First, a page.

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The Big Deal is back. More than 500 Kindle books are now available for as low as $0.99, including literature, nonfiction, thrillers, romance, cookbooks, books for kids and teens, and more. Shop for yourself, or give Kindle books--delivered when you want--to anyone with an e-mail address. (No Kindle required. Books can be read on Kindle or one of our free reading apps.) But hurry--these deals expire on August 23.

The Big Deal's diverse range of categories includes:

Literature & Fiction as Low as $0.99

Literature and Fiction as Low as $0.99

 

 

 

  

 

Romance as Low as $0.99

The Big Deal--Romance as Low as $0.99

 

Nonfiction Books as Low as $0.99

Nonfiction Books as Low as $0.99

 

 

 

 

 

Biographies & Memoirs as Low as $0.99

 Biographies and Memoirs as Low as $0.99

 

 

 

 

 

Teen Books for $2.99 or Less

The Big Deal--Teen Books for $2.99 or Less

 

 

 

 

Children's Books, $2.99 or Less

The Big Deal Children's Books, $2.99 or Less

 

 

 

 

 

Health, Mind & Body Books: $3.99 or Less

Health, Mind & Body Books $3.99 or Less


August's Kindle Books for $3.99 or Less

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Looking for great books at a low price? Browse this month's 100 Kindle books for $3.99 or less, a diverse offering available all month. These deals expire on August 31, 2012.

Literature & Fiction 

The Magic Kingdom by Stanley ElkinThe Magic Kingdom by Stanley Elkin, $2.99

Written with deadpan humor and poignancy, this striking and honest portrayal of life and death follows a grieving father's epic trip to Disney World with seven terminally ill children.

 

 

General Nonfiction

Desert Solitaire by Edward AbbeyDesert Solitaire by Edward Abbey, $2.99

First published in 1968 and written while Abbey was working as a ranger at Arches National Park outside of Moab, Utah. It's a rare view of one man's quest to experience nature in its purest form.

 

Kids & Teens 

Favorite by Karen McQuestionFavorite by Karen McQuestion, $1.99

After young teenager Angie Favorite narrowly escapes a kidnapping attempt, the culprit's mother seeks to apologize. Angie allows the gesture and learns this woman may hold the key to her mother's disappearance.

 

Mysteries & Thrillers

Solo by Jack HigginsSolo by Jack Higgins, $1.99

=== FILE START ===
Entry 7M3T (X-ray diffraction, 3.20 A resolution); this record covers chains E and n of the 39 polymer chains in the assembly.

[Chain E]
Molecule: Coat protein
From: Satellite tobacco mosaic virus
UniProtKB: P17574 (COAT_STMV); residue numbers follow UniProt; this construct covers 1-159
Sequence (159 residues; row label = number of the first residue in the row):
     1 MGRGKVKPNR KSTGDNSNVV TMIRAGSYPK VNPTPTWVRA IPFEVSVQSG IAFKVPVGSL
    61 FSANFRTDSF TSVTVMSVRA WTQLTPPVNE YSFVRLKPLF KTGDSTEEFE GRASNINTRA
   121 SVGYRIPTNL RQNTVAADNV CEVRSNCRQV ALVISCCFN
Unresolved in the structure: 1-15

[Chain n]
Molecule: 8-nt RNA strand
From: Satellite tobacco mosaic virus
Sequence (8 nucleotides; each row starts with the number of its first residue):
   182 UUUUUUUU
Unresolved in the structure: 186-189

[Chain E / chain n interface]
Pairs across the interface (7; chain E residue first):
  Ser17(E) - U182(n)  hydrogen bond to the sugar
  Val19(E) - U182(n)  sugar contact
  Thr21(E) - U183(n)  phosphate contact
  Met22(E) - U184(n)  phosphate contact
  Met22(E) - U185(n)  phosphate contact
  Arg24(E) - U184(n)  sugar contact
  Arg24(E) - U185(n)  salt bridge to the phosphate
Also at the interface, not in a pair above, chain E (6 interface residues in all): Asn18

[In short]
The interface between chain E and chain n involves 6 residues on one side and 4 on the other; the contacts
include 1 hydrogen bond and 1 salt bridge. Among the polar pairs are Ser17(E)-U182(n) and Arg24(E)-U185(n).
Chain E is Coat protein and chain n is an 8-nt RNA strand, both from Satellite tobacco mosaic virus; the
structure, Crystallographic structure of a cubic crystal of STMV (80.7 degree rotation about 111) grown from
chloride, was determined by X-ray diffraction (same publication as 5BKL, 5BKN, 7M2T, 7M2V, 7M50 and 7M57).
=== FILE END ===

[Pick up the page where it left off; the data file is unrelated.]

This classic thriller follows piano virtuoso and skilled assassin John Mikali. After he kills a young woman while fleeing a murder scene, the woman’s father, a British special-forces soldier, seeks vengeance and begins hunting down Mikali.

 

Science Fiction & Fantasy 

Anno Dracula by Kim NewmanAnno Dracula by Kim Newman, $3.99

Acclaimed novelist Kim Newman explores the darkest depths of a reinvented Victorian London in his best-selling novel, a vampire tale that deftly combines horror, politics, mystery and romance.

 

 

Biographies & Memoirs

Heart in the Right Place by Carolyn JourdanHeart in the Right Place by Carolyn Jourdan, $2.99

Carolyn Jourdan, an attorney on Capitol Hill, thought she had it made, but when her mother has a heart attack, she returns to the mountains of Tennessee where her father is a country doctor. With great humor and great tenderness, Jourdan shows that some of our biggest heroes are the ones living right beside us.

 

Cooking

The Healthy College Cookbook by Alexandra NimetzThe Healthy College Cookbook by Alexandra Nimetz, $2.51

Written by students for students, this collection offers hundreds of simple and healthful alternatives to dreary cafeteria fare. Even the most discerning young palates are sure to appreciate these tried and true recipes.

 

Be sure to browse August's entire selection of 100 Kindle Books for $3.99 or Less to discover great fiction and nonfiction titles catering to all tastes.

 

Note: Deals expire on the last day of each month. Individual books may have additional territory restrictions, and not all deals are available in all territories.

May's Kindle Books for $3.99 or Less

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From great literature to inspiring cookbooks, May's selection of 100 Kindle Books for $3.99 or Less has something for everybody. Here are a few of our favorites:

 

Literature & Fiction

CursesCurses! by J.A. Kazimer, $3.99

This hilarious and witty romp through the twisted fairy-tale world of New Never City follows "ugly stepsister" princess Asia as she tries to figure out who killed her sister, Cinderella. Asia enlists the help of the villainous R.J., a.k.a. Rumplestiltskin, who's suffering from a curse to only do good deeds.

 

Mystery & Thrillers

KaleidoscopeKaleidoscope by Darryl Wimberley, $1.99